Lucky guess?: applying Rasch measurement theory to grade 5 South African mathematics achievement data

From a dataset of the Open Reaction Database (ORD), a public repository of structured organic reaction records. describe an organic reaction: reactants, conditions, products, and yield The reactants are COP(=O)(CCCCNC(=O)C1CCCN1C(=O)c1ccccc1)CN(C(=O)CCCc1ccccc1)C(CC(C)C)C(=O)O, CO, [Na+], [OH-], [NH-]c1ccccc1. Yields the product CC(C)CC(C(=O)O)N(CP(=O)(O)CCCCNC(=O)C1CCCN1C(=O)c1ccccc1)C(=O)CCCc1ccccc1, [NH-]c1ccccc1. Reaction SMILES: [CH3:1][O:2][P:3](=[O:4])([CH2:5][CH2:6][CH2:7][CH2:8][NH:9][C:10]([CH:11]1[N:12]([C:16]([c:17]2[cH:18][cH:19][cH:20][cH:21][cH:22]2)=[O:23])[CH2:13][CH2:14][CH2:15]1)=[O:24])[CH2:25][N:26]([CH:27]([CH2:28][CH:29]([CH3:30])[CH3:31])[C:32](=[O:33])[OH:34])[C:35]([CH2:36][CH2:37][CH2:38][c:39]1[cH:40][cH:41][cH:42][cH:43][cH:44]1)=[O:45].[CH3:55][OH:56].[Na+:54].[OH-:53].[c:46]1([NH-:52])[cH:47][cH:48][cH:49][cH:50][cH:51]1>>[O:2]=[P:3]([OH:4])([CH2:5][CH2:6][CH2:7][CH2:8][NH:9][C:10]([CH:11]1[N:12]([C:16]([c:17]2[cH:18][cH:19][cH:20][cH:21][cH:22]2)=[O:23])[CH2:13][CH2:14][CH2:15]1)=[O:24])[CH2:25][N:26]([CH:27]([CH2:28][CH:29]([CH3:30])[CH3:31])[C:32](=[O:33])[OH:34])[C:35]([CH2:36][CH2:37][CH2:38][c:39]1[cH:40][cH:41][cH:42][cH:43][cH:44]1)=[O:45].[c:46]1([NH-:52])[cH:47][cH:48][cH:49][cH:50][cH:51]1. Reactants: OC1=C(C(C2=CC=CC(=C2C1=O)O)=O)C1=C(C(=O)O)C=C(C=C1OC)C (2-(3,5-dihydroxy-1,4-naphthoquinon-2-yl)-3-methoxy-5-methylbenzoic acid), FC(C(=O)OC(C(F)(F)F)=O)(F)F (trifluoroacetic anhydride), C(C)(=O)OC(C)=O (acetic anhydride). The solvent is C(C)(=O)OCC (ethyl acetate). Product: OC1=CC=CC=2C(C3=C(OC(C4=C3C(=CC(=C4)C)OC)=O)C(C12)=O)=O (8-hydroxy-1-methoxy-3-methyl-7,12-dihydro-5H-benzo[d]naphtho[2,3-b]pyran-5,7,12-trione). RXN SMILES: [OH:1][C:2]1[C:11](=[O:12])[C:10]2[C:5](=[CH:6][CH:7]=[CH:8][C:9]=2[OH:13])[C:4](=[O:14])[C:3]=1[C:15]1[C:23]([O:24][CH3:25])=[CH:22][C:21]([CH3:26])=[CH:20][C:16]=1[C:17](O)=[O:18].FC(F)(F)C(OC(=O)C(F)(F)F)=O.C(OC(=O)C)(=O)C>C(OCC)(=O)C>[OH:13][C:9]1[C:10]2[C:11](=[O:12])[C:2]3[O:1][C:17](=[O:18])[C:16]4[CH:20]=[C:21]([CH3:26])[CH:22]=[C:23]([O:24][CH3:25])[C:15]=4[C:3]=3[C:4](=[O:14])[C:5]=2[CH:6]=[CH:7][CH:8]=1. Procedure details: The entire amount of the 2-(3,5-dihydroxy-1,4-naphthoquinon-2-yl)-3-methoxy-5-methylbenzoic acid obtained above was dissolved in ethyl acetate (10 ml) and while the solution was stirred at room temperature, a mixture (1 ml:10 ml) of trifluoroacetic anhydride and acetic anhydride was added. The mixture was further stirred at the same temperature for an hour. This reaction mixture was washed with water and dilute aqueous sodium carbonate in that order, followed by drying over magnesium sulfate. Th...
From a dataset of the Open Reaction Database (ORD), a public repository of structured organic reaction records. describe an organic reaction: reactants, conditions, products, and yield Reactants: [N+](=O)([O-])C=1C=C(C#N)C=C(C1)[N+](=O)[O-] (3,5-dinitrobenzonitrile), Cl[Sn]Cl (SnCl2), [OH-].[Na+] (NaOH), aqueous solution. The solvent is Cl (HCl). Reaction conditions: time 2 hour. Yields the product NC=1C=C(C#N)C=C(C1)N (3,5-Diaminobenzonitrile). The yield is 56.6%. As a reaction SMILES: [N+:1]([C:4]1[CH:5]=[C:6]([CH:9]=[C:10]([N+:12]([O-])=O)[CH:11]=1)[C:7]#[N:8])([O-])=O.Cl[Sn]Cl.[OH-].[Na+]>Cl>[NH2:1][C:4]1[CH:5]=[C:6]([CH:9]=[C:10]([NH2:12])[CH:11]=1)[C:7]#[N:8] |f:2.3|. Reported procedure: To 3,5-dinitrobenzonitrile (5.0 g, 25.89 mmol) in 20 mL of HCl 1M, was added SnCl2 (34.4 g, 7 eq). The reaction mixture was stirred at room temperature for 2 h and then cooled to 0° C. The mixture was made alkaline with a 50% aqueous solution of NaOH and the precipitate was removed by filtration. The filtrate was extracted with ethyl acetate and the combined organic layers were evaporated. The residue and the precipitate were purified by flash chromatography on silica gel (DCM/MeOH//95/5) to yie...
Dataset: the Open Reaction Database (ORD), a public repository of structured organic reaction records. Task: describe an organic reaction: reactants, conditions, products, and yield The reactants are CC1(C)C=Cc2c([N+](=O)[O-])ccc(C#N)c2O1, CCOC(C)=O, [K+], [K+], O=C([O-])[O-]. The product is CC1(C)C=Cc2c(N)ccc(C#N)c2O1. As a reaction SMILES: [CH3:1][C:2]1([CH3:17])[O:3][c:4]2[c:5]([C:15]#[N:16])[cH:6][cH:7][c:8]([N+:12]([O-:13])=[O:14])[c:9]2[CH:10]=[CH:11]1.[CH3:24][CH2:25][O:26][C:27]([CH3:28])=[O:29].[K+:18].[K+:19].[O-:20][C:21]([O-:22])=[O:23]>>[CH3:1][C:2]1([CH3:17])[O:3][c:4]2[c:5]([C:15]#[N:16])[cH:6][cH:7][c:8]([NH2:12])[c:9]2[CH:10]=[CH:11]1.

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The use of multiple-choice items in assessments in the interest of increased efficiency brings associated challenges, notably the phenomenon of guessing. The purpose of this study is to use Rasch measurement theory to investigate the extent of guessing in a sample of responses taken from the Trends in International Mathematics and Science Study (TIMSS) 2015. A method of checking the extent of the guessing in test data, a tailored analysis, is applied to the data from a sample of 2188 learners on a subset of items. The analysis confirms prior research that showed that as the difficulty of the item increases, the probability of guessing also increases. An outcome of the tailored analysis is that items at the high proficiency end of the continuum, increase in difficulty. A consequence of item difficulties being estimated as relatively lower than they would be without guessing, is that learner proficiency at the higher end is under estimated while the achievement of learners with lower proficiencies are over estimated. Hence, it is important that finer analysis of systemic data takes into account guessing, so that more nuanced information can be obtained to inform subsequent cycles of education planning.